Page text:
As you may expect, there is a lot of follow-up with dental implants. The process of getting your dog to the point where your vet can perform the procedure may take time, especially if gum disease caused your pup’s tooth loss in the first place. That will take time for an existing condition to heal before it’s safe to proceed.
Your vet will likely prescribe antibiotics and perhaps pain meds to help with the healing. You also have to offer your pup a different diet, particularly if you give your dog dry food. Follow-up care may involve anesthesia if your pet is reluctant to be examined after its ordeal. That can add to your costs, both financially and timewise.
Your vet may order blood work to watch out for signs of an infection. Changes in the number of certain white blood cell types can provide an early indication of a problem. Of course, that means more trips to the vet clinic with additional expenses.
The Success of Dental Implants
Ongoing research is looking for ways to minimize the rejection of dental implants and reduce the risk of complications. Surface treatments on the implants have shown some promise. However, keep in mind that new technology often comes at a price. It’s one of the main drawbacks of this procedure. The fact remains that a dog can easily adapt to tooth loss without the need for replacements.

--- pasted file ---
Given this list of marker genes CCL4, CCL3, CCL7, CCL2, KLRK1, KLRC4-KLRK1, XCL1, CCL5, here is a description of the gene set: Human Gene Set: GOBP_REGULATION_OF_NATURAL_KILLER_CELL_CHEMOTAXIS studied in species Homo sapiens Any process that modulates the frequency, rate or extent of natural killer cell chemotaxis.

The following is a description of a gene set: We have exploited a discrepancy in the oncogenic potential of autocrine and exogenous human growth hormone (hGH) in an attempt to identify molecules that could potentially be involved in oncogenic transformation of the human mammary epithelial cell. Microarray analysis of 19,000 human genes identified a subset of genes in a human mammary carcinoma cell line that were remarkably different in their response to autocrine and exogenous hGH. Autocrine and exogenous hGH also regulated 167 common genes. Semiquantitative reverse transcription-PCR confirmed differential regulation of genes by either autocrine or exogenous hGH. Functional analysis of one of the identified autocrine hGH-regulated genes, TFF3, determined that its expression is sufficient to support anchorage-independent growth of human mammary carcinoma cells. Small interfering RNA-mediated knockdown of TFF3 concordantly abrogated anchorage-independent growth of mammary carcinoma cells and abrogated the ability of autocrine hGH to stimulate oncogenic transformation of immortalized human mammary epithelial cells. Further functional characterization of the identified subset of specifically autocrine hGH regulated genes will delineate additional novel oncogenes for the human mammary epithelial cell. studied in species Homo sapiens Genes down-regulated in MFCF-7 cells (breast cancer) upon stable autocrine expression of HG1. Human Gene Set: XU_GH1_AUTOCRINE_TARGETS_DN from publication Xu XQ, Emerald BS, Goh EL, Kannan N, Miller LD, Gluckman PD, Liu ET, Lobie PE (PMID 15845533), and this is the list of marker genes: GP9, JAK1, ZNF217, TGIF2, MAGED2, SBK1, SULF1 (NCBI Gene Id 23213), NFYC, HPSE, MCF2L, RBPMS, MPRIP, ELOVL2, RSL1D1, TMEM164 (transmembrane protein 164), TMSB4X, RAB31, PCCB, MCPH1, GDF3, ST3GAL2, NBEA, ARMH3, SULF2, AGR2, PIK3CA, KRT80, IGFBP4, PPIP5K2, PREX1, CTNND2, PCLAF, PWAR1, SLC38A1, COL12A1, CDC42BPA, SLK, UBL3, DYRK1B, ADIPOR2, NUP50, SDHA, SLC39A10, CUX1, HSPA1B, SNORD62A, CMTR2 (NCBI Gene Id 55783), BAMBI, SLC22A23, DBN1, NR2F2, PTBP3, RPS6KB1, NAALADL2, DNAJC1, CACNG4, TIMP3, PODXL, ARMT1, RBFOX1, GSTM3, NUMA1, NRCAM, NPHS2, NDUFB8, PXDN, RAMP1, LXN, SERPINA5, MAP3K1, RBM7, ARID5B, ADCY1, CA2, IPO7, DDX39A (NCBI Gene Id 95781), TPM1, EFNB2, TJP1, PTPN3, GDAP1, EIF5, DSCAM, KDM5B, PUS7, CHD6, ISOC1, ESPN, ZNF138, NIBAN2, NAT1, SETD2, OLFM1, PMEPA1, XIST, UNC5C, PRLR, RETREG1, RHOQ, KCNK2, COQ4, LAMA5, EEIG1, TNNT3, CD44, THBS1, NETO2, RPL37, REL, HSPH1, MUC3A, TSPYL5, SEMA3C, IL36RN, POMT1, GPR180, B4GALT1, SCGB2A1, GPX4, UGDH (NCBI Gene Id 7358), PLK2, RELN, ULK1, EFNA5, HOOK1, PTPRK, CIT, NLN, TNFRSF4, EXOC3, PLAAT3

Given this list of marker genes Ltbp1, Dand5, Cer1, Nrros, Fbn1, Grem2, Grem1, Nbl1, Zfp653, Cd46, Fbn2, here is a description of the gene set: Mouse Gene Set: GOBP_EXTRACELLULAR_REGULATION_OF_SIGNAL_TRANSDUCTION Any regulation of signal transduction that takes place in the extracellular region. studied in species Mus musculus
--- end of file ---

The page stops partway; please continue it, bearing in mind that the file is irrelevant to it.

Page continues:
Dental implants are a routine procedure for humans. However, what science has accomplished in this field hasn’t necessarily made its way down to dogs and other pets. Ironically, people are setting the bar for our pups instead of the other way around in research and development.
Pet Insurance Coverage for Dog Teeth Implants
Many pet insurance companies offer wellness plans that often include dental cleanings. Some plans may also cover injuries or broken teeth. However, that usually is limited to extractions in the case of the latter. You’ll likely find that most insurers will not cover dental implants. However, they may help you afford the conditions leading to the need for this option.
Caring For Your Dog’s Teeth Afterward
The greatest concerns after dental implants are infections and rejection. Antibiotics and proper dental health care can help prevent the former. The latter depends on your dog and how well your pet will tolerate the replacement tooth. We strongly urge you to monitor your dog closely after the procedure. Not eating is a telltale sign that its mouth is still hurting.
We also recommend following your vet’s instructions to the letter, including follow-up office visits. A bacterial infection can come on quickly. Suffice to say that it’s a long road if you opt to take this path with your dog.
It’s no wonder that technology has advanced to include more ways to keep our pets healthy and pain-free. It probably has a lot to do with many people viewing their dogs and cats as their children. Of course, you’d want the best for them. While dental implants have some benefits, you should also weigh the risks. We recommend discussing the situation with your vet first.